My daughter’s scheduled tonsillectomy was canceled because she has Narcolepsy. We learned about it the day before her surgery when the Anesthesia Department at the hospital had concerns about using anesthesia on her. She had already been cleared by her pediatric cardiologist, by the Ear Nose and Throat Surgeon and had the pre-op blood work and echocardiogram done.
The news was given to us by the nurse who did the intake at the hospital. We were shocked! We had been planning this surgery for a long time, but something always prevented it. Now we thought we were in the clear, the hospital canceled Sammi’s tonsillectomy.
We were very frustrated, not only because of the wait, but because of the preparation that went into getting my daughter ready for having her tonsils out. She has medical issues and she also has anxiety, which is not being treated at this time. (We had recently seen the psychiatrist and got a prescription to help her with the anxiety, but it would take a while to start working. We put off starting her on this medication until after the surgery.)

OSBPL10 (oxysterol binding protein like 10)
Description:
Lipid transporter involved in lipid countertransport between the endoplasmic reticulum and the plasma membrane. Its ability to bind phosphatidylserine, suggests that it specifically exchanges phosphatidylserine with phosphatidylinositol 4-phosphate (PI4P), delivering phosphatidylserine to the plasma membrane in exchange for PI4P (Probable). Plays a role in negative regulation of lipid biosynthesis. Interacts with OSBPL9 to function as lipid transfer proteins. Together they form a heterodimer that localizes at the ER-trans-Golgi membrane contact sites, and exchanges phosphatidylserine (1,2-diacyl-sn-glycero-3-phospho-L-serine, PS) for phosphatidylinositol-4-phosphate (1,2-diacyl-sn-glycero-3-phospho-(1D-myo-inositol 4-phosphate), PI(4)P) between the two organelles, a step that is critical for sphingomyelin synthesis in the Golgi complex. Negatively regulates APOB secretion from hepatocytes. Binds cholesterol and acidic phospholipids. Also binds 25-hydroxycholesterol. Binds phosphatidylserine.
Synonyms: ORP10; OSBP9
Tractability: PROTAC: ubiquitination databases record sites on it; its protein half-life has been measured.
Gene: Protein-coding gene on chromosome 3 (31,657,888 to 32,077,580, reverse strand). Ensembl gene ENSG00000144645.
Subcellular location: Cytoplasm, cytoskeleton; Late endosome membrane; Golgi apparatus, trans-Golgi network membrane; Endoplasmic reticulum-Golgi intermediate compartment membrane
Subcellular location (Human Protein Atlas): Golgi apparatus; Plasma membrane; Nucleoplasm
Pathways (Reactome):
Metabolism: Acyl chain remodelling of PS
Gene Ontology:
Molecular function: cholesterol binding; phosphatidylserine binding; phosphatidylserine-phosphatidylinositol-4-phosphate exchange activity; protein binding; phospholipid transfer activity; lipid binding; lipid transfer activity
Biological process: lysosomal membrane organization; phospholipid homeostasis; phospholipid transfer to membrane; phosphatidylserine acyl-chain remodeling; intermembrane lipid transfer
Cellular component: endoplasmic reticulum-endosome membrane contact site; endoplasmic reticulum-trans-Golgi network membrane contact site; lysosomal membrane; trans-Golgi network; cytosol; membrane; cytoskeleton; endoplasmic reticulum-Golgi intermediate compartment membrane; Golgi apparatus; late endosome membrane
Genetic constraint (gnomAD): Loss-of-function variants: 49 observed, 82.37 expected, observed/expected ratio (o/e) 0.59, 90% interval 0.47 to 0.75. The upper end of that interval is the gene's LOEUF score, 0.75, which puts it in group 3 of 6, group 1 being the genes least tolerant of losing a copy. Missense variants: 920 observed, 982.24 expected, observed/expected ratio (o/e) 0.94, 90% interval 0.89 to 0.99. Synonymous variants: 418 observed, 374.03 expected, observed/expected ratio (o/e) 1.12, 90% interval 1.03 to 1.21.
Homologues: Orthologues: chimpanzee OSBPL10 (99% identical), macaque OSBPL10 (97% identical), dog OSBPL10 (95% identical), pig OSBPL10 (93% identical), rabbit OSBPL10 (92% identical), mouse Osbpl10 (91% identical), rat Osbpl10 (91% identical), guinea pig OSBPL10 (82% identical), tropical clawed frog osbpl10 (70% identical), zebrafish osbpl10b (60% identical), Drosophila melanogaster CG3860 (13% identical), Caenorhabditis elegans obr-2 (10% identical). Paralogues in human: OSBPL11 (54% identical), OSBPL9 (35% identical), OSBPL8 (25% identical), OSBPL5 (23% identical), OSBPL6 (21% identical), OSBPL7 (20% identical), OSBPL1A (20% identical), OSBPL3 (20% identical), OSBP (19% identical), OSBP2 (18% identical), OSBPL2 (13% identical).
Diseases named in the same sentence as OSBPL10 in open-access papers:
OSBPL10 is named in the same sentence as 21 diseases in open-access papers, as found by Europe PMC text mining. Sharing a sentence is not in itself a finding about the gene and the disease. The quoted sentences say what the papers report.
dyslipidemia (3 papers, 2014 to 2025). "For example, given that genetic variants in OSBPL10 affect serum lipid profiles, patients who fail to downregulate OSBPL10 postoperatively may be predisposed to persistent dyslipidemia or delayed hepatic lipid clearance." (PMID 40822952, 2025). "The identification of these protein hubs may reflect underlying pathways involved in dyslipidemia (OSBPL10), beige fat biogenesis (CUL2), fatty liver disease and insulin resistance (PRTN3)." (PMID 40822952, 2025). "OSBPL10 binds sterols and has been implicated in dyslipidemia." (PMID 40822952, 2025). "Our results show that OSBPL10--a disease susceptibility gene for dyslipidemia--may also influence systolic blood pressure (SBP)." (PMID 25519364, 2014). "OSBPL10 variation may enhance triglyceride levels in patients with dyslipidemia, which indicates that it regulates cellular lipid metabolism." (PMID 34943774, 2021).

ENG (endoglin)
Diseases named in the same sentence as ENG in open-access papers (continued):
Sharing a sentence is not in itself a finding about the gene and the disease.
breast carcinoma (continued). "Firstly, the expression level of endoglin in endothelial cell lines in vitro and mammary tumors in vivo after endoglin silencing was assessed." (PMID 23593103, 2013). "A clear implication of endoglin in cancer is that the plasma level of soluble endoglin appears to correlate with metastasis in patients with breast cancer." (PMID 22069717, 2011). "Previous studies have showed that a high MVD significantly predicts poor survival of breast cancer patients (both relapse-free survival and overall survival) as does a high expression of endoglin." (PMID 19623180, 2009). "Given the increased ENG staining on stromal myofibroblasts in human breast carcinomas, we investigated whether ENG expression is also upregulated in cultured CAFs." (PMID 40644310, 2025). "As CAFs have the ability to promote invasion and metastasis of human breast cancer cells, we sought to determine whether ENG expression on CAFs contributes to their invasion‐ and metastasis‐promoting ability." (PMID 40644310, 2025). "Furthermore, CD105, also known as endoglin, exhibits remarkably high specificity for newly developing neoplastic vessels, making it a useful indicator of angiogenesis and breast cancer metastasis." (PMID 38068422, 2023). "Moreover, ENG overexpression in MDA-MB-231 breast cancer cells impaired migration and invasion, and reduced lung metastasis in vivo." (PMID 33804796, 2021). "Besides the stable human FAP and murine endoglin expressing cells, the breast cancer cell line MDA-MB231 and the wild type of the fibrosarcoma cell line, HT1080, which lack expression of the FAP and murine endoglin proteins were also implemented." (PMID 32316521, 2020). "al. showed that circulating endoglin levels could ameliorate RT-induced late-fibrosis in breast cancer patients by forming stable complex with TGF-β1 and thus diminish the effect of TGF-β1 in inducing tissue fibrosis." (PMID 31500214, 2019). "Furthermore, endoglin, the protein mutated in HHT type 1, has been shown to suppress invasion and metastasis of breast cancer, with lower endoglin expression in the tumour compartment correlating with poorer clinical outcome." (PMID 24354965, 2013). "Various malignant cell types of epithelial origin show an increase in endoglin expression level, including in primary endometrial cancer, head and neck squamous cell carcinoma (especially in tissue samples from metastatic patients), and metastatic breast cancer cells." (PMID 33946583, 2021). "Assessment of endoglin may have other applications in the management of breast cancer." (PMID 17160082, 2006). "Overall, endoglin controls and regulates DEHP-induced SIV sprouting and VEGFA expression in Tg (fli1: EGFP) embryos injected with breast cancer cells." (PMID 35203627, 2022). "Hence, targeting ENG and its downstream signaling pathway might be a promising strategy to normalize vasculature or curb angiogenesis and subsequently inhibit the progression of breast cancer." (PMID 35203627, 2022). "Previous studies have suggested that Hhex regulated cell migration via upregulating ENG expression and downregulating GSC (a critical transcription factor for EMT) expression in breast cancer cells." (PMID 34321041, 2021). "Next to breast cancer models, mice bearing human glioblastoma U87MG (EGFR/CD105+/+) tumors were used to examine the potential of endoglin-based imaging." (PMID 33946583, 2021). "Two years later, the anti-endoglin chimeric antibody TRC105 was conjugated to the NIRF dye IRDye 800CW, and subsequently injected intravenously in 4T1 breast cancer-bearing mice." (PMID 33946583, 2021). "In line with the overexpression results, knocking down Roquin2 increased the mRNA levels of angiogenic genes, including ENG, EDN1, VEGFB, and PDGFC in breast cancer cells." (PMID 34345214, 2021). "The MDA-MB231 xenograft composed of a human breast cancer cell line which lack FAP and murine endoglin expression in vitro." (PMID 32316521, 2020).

Going to a hospital, even for the pre-op work, had my daughter stressed out. Thinking about the surgery and the recovery had her nervous. My husband and I talked to her about this, trying to ease her fears.
Does Anyone Know What They’re Doing?
During the day of the pre-op, I got a call from the ENT office asking what happened at the hospital. I was told the nurse would call the sleep doctor’s office to see about getting clearance. I waited until about 3 PM and called the office to see if there was an answer. I mean, is she or isn’t she having her tonsils out?! I was told there was no response yet, but the nurse would call.
No call at 5 PM or after. Sammi went to bed after we told her the surgery was definitely canceled. My husband called work to let them know he’d be coming in after all.
What do you think happened at 8:40 AM the next day? The hospital called asking us why we weren’t there. Yup, the sleep doctor’s clearance had gone through, but no one bothered to tell us. I explained the situation to the person calling and yes, I lost my temper. The doctor’s office called and told me that someone would have called us if the surgery was canceled, even if it was late at night. I lost it.
After all this, my husband and I decided to wait until we get the second opinion we’ve been planning on for the diagnosis and treatment of Narcolepsy with a pediatric neurologist. And we may not be using the ENT office again.
Recommended Reading: Good-bye Tonsils! (Picture Puffin Books)